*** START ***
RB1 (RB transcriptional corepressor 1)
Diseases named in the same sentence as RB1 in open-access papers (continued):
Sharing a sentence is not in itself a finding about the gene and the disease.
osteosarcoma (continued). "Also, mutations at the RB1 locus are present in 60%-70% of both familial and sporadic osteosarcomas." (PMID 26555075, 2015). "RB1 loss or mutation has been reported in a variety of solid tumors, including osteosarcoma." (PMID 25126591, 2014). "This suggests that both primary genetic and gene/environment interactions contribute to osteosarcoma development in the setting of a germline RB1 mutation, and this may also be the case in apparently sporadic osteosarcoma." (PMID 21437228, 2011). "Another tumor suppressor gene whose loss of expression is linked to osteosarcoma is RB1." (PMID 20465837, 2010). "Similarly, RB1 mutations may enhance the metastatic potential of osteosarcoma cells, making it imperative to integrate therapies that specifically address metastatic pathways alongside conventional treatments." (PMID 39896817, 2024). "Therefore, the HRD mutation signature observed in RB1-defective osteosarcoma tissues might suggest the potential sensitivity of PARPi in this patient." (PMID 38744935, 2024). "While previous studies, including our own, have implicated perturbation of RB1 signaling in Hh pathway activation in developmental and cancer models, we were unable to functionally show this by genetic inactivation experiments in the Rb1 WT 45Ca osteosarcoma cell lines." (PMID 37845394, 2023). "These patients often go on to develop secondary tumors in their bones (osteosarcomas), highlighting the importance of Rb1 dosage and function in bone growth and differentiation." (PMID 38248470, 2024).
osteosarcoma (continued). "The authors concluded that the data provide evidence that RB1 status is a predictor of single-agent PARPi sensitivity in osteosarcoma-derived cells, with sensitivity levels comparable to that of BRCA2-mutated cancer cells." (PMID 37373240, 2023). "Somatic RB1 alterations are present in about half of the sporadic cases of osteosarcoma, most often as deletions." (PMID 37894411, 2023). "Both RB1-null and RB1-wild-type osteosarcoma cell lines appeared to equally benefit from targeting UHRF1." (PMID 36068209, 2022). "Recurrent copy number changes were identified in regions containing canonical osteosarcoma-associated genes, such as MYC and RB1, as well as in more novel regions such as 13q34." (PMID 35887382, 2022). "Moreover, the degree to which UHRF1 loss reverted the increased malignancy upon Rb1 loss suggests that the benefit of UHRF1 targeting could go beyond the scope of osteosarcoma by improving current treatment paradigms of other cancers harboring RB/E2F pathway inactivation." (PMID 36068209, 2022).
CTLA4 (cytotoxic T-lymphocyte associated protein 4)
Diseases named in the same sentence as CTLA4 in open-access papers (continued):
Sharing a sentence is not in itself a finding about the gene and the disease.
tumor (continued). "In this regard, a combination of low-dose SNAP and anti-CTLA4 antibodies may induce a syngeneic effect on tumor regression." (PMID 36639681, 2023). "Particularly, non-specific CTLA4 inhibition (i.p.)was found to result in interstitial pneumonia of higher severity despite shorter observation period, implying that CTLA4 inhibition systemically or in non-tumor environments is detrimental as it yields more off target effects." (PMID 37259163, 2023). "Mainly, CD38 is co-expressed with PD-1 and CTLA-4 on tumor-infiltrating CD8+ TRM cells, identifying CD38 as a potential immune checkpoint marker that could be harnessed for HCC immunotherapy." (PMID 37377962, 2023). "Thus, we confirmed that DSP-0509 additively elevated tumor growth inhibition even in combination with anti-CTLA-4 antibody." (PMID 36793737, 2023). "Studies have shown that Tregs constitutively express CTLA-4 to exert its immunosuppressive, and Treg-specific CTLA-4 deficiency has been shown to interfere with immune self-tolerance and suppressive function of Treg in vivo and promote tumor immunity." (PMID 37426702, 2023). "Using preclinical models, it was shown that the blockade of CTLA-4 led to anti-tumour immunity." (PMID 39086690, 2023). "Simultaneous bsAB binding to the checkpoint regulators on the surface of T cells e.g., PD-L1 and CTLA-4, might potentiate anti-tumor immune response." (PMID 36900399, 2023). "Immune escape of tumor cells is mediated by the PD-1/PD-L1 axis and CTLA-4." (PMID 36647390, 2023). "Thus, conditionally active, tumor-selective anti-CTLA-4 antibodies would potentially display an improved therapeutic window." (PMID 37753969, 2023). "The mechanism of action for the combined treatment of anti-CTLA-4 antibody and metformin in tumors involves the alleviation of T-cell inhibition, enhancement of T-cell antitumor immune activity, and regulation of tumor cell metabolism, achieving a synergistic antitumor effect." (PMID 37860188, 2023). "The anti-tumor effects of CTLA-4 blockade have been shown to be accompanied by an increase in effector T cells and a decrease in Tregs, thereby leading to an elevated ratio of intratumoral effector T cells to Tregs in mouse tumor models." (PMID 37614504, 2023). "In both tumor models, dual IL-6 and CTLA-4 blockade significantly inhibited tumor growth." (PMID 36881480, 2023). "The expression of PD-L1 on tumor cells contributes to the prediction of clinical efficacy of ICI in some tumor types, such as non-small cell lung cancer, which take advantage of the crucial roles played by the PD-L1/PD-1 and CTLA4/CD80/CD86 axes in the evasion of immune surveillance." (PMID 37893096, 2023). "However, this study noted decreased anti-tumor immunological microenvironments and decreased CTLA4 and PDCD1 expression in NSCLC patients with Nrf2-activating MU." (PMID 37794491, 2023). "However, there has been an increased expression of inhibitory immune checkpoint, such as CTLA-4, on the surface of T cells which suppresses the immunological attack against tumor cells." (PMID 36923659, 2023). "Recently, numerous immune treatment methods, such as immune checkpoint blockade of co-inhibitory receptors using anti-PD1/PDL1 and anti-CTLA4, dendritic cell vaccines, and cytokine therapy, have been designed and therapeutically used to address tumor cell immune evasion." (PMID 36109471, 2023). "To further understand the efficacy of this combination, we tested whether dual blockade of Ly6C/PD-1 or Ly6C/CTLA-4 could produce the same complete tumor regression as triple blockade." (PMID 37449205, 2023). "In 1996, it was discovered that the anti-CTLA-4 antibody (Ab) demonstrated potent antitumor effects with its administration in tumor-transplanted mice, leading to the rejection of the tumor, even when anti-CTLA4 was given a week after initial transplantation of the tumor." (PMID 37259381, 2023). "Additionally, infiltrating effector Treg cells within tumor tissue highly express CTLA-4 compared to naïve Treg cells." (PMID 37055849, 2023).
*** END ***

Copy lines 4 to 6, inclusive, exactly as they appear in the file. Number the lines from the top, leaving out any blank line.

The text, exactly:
osteosarcoma (continued). "Also, mutations at the RB1 locus are present in 60%-70% of both familial and sporadic osteosarcomas." (PMID 26555075, 2015). "RB1 loss or mutation has been reported in a variety of solid tumors, including osteosarcoma." (PMID 25126591, 2014). "This suggests that both primary genetic and gene/environment interactions contribute to osteosarcoma development in the setting of a germline RB1 mutation, and this may also be the case in apparently sporadic osteosarcoma." (PMID 21437228, 2011). "Another tumor suppressor gene whose loss of expression is linked to osteosarcoma is RB1." (PMID 20465837, 2010). "Similarly, RB1 mutations may enhance the metastatic potential of osteosarcoma cells, making it imperative to integrate therapies that specifically address metastatic pathways alongside conventional treatments." (PMID 39896817, 2024). "Therefore, the HRD mutation signature observed in RB1-defective osteosarcoma tissues might suggest the potential sensitivity of PARPi in this patient." (PMID 38744935, 2024). "While previous studies, including our own, have implicated perturbation of RB1 signaling in Hh pathway activation in developmental and cancer models, we were unable to functionally show this by genetic inactivation experiments in the Rb1 WT 45Ca osteosarcoma cell lines." (PMID 37845394, 2023). "These patients often go on to develop secondary tumors in their bones (osteosarcomas), highlighting the importance of Rb1 dosage and function in bone growth and differentiation." (PMID 38248470, 2024).
osteosarcoma (continued). "The authors concluded that the data provide evidence that RB1 status is a predictor of single-agent PARPi sensitivity in osteosarcoma-derived cells, with sensitivity levels comparable to that of BRCA2-mutated cancer cells." (PMID 37373240, 2023). "Somatic RB1 alterations are present in about half of the sporadic cases of osteosarcoma, most often as deletions." (PMID 37894411, 2023). "Both RB1-null and RB1-wild-type osteosarcoma cell lines appeared to equally benefit from targeting UHRF1." (PMID 36068209, 2022). "Recurrent copy number changes were identified in regions containing canonical osteosarcoma-associated genes, such as MYC and RB1, as well as in more novel regions such as 13q34." (PMID 35887382, 2022). "Moreover, the degree to which UHRF1 loss reverted the increased malignancy upon Rb1 loss suggests that the benefit of UHRF1 targeting could go beyond the scope of osteosarcoma by improving current treatment paradigms of other cancers harboring RB/E2F pathway inactivation." (PMID 36068209, 2022).
CTLA4 (cytotoxic T-lymphocyte associated protein 4)